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By Steve Kelman

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Mixing business with a procurement law degree

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Many people -- and I count myself as one of them -- have long argued that government contracting professionals should in the first instance provide advice to program customers about the business elements of the contracting relationship. That would require skills such as knowledge of the marketplace for the product or service being bought (to help structure the contracting strategy and request for proposals), negotiating ability, understanding of contractual incentives, team management and performance monitoring. Program managers cannot be expected to have business expertise, and if contracting people don't provide it, it is likely to be absent altogether, creating problems for the government in getting a good deal from contracting.

Those of us who favor that underlying approach cannot fail to be happy that George Washington University has established a master of science degree in government contracting that requires students to take courses from both the GWU School of Business and the university's government procurement law program. I've been taking a closer look at the program, which began to admit students in August 2012, in the context of my nascent effort to develop a course in procurement management at the Kennedy School, a topic I have blogged about recently.

Like many university programs in the Washington area, GWU's is almost exclusively a part-time program of night classes for people who are already working. About 40 percent of participants work in government, with most of the rest in industry, and the average age is 36. The degree requires four semesters' worth of courses. As I think about it, that makes sense because, given the realities of entry-level jobs in government and industry, having a two-year master's degree would probably make the person overeducated for the available jobs. However, it would be nice if more of the participants were three to five years into their careers rather than 10 years.

The program is expected to have 75 enrollees by this fall, which strikes me as a significant number, but because the students take courses at different paces, it is not a cohort the way it would be in a full-time program.

There are no dedicated courses developed especially for the program. Instead, students take courses from the MBA and procurement law programs together with other students in those programs. It's probably a good idea to expose people working in government contracting to a general business school environment rather than a hothouse that is unique to government contracting.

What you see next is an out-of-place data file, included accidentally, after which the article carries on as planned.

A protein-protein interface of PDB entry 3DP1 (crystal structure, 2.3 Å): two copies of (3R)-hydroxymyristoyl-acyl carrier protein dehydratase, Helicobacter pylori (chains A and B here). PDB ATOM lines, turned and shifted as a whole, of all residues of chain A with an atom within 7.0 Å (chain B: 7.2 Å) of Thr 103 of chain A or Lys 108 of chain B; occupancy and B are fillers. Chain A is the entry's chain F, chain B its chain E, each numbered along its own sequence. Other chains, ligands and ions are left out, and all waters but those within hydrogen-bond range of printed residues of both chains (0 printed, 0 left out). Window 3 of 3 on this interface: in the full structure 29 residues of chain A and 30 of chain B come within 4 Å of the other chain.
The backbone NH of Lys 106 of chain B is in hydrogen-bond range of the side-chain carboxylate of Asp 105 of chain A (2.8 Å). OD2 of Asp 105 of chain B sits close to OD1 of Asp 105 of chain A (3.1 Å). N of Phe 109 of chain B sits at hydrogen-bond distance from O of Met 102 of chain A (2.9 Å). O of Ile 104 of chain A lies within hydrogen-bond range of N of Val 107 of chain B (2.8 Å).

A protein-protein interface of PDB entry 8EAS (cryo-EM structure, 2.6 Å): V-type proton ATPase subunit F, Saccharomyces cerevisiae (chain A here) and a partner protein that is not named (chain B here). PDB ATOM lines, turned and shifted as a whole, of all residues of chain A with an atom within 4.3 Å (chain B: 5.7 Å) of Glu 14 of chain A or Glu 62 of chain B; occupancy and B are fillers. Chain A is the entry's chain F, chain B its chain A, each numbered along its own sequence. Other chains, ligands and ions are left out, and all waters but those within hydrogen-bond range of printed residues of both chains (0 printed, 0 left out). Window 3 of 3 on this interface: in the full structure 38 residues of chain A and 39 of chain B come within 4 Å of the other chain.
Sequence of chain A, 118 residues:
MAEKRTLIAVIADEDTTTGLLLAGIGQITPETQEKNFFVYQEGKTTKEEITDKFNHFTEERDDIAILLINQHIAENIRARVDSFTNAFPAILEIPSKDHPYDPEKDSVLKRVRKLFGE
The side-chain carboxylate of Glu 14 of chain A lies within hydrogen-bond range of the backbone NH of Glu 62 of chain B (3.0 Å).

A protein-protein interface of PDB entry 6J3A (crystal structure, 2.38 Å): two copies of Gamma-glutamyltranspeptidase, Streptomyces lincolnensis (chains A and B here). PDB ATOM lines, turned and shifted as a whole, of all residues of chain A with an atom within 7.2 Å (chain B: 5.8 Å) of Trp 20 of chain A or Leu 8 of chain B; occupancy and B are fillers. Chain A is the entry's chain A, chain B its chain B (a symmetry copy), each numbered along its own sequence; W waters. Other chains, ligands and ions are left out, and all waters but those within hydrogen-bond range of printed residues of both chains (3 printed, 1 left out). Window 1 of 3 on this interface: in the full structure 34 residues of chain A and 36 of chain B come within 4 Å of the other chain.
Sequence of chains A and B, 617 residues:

The selection of business school courses the students take is a work in progress. Up until now, students were required to take large swaths of the MBA core curriculum, including courses of questionable relevance to a contracting professional such as "Financial Markets" -- which is about how companies should issue equity and debt, along with options and derivatives -- and "Microeconomics for the World Economy."

The required MBA courses are being cut back from eight to four, with more electives. Students are required to take an MBA course (not in the MBA core curriculum) called "Introduction to Project and Program Management," which is good, but the redesign has unfortunately eliminated the required course in "Organizations and Leadership," which would hopefully provide some training in team management and motivation, both of which are important skills.

No course on negotiations is mentioned in the curriculum materials I have seen, which is also too bad. And it would be nice if the university developed a new course centering on the economics-based research that exists on the make/buy decision, how to design incentives and how to establish performance metrics for contracts, among other topics. I definitely plan to include some of that material in any course I develop.

But the basic thrust of GWU's effort is great. It sends a signal about what contracting professionals should be doing, and it will certainly provide those in the field with concrete skills that will help them do a better job on behalf of the taxpayer.

However, fewer than half of the government participants in the program are receiving any support from their agencies to attend, and virtually none (the program director knows of two students) are being fully supported by their agencies. What if agencies had a competition for the most outstanding young contracting professional -- say, five years of work experience or less -- and fully supported the winner's tuition?

Posted by Steve Kelman on May 14, 2014 at 1:18 PM

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Reader comments

Sat, May 17, 2014 Brie Mischbuccha National Cap. Area